1. telegraph:
          ‘tele’ – from a distance
          ‘graph’ – from Greek graphē ‘writing.’

          Considering the number of people that write email and text messages daily, I think telegraph still applies…

          We still use the word telephone… or iPhone, when for most people the primary function is the computing aspects.

          We can ‘wire’ people money from our wireless phones.

          Languages change over time.

  2. Lets make sure this is very clear to everyone: Apple is again doing what it always does best: pleasing the customer.

    Pre-paid services have always been dollar-for-dollar less expensive than two-year contract plans. The difference was often several hundred dollars per year. This remains the case today, even though the major carriers have made their contract offerings more attractive.

    Most Americans have no clue how much they are paying for their phone, or for their plan. They get these packaged subsidised offers, where their phone ends up being free (or $200), and they are happy to pay $100 per month for a single line with unlimited data / voice / text.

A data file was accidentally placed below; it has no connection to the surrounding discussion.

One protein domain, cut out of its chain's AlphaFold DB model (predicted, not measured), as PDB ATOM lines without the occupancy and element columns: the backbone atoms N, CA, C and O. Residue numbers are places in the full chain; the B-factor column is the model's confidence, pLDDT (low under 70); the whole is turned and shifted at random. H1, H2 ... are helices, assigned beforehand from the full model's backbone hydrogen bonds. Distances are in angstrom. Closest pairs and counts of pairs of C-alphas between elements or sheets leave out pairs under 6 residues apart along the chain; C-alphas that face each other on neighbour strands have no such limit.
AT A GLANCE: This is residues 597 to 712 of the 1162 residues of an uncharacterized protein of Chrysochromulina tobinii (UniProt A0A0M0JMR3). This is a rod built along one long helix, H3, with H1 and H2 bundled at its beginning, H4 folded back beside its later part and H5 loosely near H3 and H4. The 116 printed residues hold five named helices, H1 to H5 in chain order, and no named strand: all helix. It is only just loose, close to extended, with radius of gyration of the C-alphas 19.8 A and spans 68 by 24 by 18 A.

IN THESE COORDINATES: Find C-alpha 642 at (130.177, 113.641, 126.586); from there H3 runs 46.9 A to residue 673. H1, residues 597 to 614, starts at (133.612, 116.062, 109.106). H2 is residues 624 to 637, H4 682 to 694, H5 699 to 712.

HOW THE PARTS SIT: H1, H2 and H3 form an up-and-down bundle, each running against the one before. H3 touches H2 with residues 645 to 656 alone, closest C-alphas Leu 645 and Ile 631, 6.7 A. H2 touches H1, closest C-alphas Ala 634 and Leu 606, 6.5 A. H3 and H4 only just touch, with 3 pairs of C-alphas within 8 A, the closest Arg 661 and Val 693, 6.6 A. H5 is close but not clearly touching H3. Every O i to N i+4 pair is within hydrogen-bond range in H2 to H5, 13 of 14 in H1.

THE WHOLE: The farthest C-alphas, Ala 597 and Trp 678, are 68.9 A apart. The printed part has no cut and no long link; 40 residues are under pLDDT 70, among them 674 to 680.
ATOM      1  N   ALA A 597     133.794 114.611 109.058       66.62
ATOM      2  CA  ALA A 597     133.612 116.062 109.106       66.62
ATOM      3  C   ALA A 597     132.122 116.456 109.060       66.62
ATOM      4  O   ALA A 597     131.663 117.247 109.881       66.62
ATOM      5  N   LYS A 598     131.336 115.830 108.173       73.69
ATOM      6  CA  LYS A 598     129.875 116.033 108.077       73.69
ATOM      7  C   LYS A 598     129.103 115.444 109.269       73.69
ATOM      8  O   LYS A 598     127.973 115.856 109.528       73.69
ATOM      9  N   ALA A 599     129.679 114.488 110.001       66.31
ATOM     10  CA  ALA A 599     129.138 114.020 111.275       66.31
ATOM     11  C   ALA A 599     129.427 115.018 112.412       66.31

On a pre-paid plan, $100 gets you four lines with unlimited everything. You buy your phone any way you choose (paying up-front, or financing it), and you can switch your mobile carriers at any point.

    Pre-paid is slowly emerging in America, and carriers are very, very afraid. They have been raking it in with the two-year contract deals and prepaid has a strong chance of disturbing their standard business model. However, if they had any brains, they would embrace it and even promote it (see T-Mobile). For the reasons that are a bit too complicated to explain on a Friday afternoon, pre-paid offerings end up reducing the amount of taxes paid by the consumer by at least $50 per year (wireless services are taxed at close to 20%; mobile phones are taxed well below 10%).

    Prepaid and no-contract is the best way to get mobile service.

    1. I stayed on the sidelines and didn’t bother to buy a smartphone until more prepaid and no-contract options became available. To me, the contract pricing was an outrage because it typically gave me a lot of what I didn’t want (voice minutes and texts) and skimped on what I did want (data allowance).